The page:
KUALA LUMPUR, Dec 18 — During a recent visit to Japan, I observed many tourists — mostly young women from Taiwan and Hong Kong — renting and dressing up in kimonos, the traditional attire for Japanese ladies. It made me wonder why tourists to Malaysia don’t do the same in our beautiful and elegant kebaya.
Being a Malaccan boy, there is perhaps no kebaya more beautiful than the Nyonya kebaya found in my birth town, a Straits Settlement and home to the Peranakan people.
The Nyonya kebaya pairs the classic translucent and figure-hugging embroidered blouses typical of kebaya with intricately hand-beaded shoes and batik fabric rich with Oriental motifs.
Sadly, this piece of our heritage seems in danger of disappearing as I hardly see anyone wearing it outside of festive events and ceremonies. Will the Nyonya kebaya be forgotten in the years to come? There’s hope yet though... in the form of bookmarks?
Enter Paulitical, a line of local heritage-themed paper crafts by Malaccan-born, Miri-based doctor Paul Ooi. His hand-crafted bookmarks, for example, take the form of Nyonya ladies dressed in colourful Nyonya kebaya.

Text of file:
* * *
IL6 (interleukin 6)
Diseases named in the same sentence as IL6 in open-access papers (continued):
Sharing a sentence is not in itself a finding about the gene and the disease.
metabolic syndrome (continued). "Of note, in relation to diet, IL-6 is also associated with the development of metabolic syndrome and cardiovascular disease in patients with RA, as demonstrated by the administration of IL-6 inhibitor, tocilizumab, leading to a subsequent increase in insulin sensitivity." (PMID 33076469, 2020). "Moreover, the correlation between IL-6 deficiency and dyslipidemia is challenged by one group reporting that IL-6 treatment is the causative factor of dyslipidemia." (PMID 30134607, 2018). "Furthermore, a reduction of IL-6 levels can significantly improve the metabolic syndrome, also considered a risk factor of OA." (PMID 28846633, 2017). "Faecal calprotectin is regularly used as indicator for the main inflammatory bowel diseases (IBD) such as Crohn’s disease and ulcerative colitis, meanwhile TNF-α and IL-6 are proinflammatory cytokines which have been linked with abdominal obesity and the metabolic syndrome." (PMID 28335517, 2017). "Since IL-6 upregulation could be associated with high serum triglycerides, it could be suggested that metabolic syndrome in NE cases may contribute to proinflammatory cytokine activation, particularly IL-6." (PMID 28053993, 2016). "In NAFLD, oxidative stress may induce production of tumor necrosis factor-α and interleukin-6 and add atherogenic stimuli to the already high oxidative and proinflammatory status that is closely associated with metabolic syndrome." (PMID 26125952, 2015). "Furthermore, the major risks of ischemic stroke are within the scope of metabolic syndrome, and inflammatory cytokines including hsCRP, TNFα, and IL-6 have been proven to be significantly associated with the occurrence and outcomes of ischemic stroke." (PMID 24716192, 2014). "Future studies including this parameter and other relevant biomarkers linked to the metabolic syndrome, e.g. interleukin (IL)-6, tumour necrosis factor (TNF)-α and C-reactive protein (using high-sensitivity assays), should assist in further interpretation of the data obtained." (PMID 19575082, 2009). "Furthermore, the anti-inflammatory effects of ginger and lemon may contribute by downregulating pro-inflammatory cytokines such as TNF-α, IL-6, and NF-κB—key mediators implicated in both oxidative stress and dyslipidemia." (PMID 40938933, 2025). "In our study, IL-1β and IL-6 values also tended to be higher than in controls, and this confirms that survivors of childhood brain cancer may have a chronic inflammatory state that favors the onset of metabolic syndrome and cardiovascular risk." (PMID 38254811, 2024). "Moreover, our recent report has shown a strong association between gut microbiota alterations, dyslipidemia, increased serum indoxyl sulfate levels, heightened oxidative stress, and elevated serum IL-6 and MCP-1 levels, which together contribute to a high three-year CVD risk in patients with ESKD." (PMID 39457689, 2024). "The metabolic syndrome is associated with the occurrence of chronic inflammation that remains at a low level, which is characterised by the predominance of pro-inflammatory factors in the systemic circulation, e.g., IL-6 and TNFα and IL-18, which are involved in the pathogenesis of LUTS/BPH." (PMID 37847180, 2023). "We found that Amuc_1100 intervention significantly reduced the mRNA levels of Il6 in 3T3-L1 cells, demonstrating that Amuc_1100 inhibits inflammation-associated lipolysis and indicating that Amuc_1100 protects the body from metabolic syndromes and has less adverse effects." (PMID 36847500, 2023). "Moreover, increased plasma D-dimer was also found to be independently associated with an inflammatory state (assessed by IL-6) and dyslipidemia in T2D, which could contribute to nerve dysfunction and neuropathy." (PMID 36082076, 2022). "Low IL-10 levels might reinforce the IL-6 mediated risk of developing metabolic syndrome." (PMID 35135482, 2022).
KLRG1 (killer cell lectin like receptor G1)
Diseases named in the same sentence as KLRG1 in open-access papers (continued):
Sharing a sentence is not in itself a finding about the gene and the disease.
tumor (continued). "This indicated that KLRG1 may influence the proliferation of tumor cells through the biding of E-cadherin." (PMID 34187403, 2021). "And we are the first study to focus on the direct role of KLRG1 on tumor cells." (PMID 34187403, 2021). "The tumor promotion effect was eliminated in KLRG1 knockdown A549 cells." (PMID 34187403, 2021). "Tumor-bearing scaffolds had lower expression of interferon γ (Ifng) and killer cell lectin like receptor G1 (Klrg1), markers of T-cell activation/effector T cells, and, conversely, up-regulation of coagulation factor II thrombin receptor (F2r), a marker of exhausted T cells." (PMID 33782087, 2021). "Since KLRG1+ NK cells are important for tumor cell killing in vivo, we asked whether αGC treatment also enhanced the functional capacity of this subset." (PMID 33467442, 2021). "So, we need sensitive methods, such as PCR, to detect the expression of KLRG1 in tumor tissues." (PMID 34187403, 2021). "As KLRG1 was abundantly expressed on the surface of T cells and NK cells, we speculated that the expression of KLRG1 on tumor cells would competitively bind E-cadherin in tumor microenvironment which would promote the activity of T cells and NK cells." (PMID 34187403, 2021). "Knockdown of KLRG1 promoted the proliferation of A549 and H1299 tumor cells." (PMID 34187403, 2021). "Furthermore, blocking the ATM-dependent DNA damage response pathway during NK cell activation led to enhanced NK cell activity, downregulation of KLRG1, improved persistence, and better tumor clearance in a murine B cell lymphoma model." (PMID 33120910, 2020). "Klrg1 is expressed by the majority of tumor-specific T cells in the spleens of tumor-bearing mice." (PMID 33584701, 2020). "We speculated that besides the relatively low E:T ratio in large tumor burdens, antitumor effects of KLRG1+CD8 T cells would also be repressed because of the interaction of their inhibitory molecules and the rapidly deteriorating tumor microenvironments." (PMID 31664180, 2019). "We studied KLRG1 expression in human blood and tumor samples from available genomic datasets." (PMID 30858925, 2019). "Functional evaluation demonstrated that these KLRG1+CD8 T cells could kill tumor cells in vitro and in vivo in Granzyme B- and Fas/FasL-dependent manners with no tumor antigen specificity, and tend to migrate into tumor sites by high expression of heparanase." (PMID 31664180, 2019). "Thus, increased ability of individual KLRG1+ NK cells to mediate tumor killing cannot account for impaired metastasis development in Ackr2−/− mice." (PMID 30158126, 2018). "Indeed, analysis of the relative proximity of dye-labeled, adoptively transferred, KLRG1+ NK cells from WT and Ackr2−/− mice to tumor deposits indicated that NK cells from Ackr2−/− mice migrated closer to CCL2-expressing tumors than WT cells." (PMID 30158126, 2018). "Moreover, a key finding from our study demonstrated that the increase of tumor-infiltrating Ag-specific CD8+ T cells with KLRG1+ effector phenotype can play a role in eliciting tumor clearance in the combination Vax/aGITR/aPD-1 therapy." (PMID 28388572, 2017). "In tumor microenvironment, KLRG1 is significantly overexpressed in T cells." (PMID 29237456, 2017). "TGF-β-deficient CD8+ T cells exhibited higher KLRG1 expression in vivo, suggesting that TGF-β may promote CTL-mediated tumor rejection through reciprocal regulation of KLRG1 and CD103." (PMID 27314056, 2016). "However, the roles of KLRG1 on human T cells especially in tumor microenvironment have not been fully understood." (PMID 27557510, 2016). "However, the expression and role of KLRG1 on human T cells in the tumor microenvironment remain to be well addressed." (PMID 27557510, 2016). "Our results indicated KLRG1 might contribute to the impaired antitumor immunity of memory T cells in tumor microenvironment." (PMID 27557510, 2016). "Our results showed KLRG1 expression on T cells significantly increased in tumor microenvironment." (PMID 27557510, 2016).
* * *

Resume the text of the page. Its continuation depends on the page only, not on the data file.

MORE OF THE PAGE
“It started from a sense of nostalgia and homesickness,” he explains. “Working outstation, I’m too far from familiar things. There is hardly anything like this over here in Miri. Since I love books and bookmarks, I thought ‘Why not make them for myself?’”
Besides bookmarks, Ooi also makes paper cuts (a traditional method of making silhouettes, floral designs and Chinese characters) and dioramas. The latter are based on classic Malaccan Peranakan houses, similar to those found in Jonker Street.
He says, “I also created a diorama of a Peranakan home for Christmas. Originally I planned to make standees for the diorama. Then I decided to make bookmarks as gifts to tie on Christmas trees instead.”
Ooi’s sketches of Nyonya women in feminine Peranakan kebaya are detailed and drawn with a Malaysian’s love for our history and heritage. It’s easy to imagine the intricate lace-work in the patterns of leaves and flowers. Truly, one can’t help but be delighted by his series of bookmarks, like a row of pretty Peranakan ladies.
According to Ooi, Paulitical will begin with a standard line of bookmarks. He adds, “These are also customisable for order depending on materials available. It’s shockingly difficult to find paper with batik print here!”
Like any Malaccan, Ooi has a wry sense of humour. He explains that he chose the name Paulitical because “hardly any other words that would fit my name ‘Paul’ — surely not Paul-anakan!”
Traditional yet timeless, Paulitical’s handmade paper craft are a treasure to behold... and a fresh way to hold onto our heritage. Discovering one in between the pages of a favourite book — why, that’s like Christmas each time that happens.
For enquiries and purchase, click here.